Native Americans lived in Canada for thousands of years. In the early 1600s, colonists from Britain and France began to settle in eastern Canada, along the St. Lawrence River. Canada proved to be an excellent spot for trapping and trading of furs. In the 1800s, settlers began to push west. Most of the native Americans were displaced by the Europeans.
Both English and French still play a significant role in Canada, with both being official languages. Most of Quebec and parts of eastern Canada are still heavily influenced by their French origins. Much of the rest of Canada is English origin. Canada has also had significant immigration from other European countries such as Germany, Italy and the Ukraine. There are also many immigrants from Asia. The Canadian Government tries very hard to maintain a multi-cultural environment, encouraging people to maintain their heritage.
Most of Canada's population lives within 100 miles of the border with the United States. About 75% of the population lives in major cities or towns. With Canada being so large, the climate varies considerably throughout the country. Canada is generally known for its cold winters and hot, but short, summers.
Welcome to Canada!
The third project group
Australia is the sixth largest country in the world. Australia is an island, surrounded by water. It is located on the smallest continent in the world.
Population: 17.5 million
Geographic size: 2.97 million square miles
Major cities and population: Brisbane, Sydney, Perth, Melbourne, and Adelaide.
Australia has a very dramatic landscape. Australia is famous for its "outback," the remote lands of the interior.
The desert outback covers most of the interior. It is too hot, dry and barren to support many people.
Eastern Australia has large areas of grasslands, used primarily for sheep and cattle ranches.
Australia also has some mountainous areas and plateaus scattered throughout the country. The Blue Mountains, on the south-eastern end of Australia, get their name from the blue haze caused by oil droplets given off from the eucalyptus trees. As an island, Australia also has many beautiful coastal beaches.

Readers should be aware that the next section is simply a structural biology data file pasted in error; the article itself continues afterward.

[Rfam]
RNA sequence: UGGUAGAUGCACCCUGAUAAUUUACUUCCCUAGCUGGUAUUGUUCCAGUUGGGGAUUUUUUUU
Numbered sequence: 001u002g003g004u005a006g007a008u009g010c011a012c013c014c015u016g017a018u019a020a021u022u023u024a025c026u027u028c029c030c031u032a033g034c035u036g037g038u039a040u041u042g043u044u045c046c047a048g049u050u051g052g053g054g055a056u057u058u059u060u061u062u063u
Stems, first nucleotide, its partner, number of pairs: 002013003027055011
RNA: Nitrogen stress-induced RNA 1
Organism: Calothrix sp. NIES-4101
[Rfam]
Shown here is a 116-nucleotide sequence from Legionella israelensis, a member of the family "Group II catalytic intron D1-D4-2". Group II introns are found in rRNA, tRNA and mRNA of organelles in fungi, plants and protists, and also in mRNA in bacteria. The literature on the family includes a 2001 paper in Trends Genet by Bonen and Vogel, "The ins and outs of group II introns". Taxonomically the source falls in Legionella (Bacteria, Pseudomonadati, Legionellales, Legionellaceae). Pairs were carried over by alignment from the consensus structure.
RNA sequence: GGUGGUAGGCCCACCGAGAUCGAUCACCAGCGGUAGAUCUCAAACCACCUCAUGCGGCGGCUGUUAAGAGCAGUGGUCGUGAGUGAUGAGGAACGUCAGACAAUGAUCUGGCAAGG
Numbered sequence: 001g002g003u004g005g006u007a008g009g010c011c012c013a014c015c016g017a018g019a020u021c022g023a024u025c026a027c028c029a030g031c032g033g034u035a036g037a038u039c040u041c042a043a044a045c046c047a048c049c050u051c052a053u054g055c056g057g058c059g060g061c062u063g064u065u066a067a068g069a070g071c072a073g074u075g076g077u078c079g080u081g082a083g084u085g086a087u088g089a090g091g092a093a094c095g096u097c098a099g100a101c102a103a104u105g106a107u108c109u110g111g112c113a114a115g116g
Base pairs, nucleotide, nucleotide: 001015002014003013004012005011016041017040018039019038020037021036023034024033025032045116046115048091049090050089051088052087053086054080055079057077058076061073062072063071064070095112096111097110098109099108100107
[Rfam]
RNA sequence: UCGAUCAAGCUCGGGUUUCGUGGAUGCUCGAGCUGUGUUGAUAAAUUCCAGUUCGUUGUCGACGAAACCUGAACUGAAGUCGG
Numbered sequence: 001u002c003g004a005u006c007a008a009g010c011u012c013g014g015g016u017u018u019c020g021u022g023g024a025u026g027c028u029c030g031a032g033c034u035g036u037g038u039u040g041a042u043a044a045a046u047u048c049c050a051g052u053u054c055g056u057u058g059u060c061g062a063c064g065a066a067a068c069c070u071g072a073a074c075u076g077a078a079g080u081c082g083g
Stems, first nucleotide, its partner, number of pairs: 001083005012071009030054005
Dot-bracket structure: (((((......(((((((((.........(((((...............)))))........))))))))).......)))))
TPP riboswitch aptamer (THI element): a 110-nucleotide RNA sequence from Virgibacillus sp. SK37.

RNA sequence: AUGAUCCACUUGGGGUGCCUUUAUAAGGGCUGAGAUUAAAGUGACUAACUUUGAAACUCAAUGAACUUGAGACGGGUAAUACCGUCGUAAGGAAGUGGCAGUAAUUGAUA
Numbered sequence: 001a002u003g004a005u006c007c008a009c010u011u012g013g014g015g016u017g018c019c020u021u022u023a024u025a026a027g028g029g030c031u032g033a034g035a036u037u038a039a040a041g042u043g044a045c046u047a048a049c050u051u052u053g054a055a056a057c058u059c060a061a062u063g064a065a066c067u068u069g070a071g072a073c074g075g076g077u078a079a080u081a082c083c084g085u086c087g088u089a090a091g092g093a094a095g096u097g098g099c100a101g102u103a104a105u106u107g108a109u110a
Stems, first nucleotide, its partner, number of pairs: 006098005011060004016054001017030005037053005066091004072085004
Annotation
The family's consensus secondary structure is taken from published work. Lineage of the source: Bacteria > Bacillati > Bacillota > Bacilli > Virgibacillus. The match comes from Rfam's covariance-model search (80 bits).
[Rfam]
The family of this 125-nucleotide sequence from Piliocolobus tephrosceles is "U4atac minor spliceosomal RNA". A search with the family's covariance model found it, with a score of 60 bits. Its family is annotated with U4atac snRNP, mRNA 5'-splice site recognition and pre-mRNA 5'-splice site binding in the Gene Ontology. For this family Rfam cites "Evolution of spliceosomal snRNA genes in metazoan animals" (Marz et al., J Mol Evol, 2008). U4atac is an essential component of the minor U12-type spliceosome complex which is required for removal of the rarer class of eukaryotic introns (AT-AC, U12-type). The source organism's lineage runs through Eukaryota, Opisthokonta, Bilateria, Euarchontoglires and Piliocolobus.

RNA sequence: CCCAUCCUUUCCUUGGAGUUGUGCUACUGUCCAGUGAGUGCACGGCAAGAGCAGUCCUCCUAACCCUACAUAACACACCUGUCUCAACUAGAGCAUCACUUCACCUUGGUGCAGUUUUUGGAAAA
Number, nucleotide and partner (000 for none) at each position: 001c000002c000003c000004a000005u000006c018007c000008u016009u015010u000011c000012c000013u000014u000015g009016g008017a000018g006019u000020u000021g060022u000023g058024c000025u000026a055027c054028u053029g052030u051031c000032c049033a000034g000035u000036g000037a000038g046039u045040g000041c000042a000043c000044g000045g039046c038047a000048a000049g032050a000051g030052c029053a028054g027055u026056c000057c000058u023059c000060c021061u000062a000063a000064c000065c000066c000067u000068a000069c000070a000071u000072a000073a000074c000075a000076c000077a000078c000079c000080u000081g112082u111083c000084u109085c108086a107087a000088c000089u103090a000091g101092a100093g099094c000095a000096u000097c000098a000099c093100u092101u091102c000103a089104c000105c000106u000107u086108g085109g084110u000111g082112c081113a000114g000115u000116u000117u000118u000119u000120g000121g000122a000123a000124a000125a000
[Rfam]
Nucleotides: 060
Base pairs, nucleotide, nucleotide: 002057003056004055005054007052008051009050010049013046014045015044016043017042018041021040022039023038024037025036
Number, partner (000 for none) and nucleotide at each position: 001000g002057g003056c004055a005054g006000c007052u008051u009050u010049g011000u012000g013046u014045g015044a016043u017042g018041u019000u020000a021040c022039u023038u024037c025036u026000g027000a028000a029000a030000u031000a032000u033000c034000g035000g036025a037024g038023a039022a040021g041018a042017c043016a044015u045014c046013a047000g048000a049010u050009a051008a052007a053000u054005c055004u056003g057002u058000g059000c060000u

Over 70% of Australians now live in cities or towns. Most of this population lives in the eastern and southern coasts and around Perth in the west.
Australia is home to many animals not found anywhere else in the world.
These include the kangaroos and the koala.
Off the northeast coast of Australia is the Great Barrier Reef. The Great Barrier Reef is over1,200 miles of coral. It has developed over the last million years, and is now the largest
living structure in the world.
It is home to many sharks and thousands of different types of tropical fish.
The Native Australians, or Aborigines, have lived in Australia for at least 40,000 years. In 1788, the British founded a prison colony on the east coast of Australia, in New South Wales. As more Europeans moved to Australia, the Aborigines were driven from their land. Australia is still part of the British Commonwealth.
The Native Australians, or Aborigines, have lived in Australia for at least 40,000 years. In 1788, the British founded a prison colony on the east coast of Australia, in New South Wales. As more Europeans moved to Australia, the Aborigines were driven from their land. Australia is still part of the British commonwealth.
Australia is still heavily influenced by its British and European origins. The Australian government is now making major efforts to preserve Australia's culture, including that of the Aboringines.
Much of Australia has a continental climate. The temperatures get hot during the day, then drop considerably at night. Australia is also very arid, getting very little rain.
Welcome to Australia!
III. Finishing the lesson
1. Summing up.
T: Thank you very much. After your project work I’d like to visit these countries.
Let’s sum up the results.
What interesting information have you learned about these countries?
2. Homework .
pp. 136-139 “Into My Portfolio”.
3. Analysis of pupils’ answers. Assessments .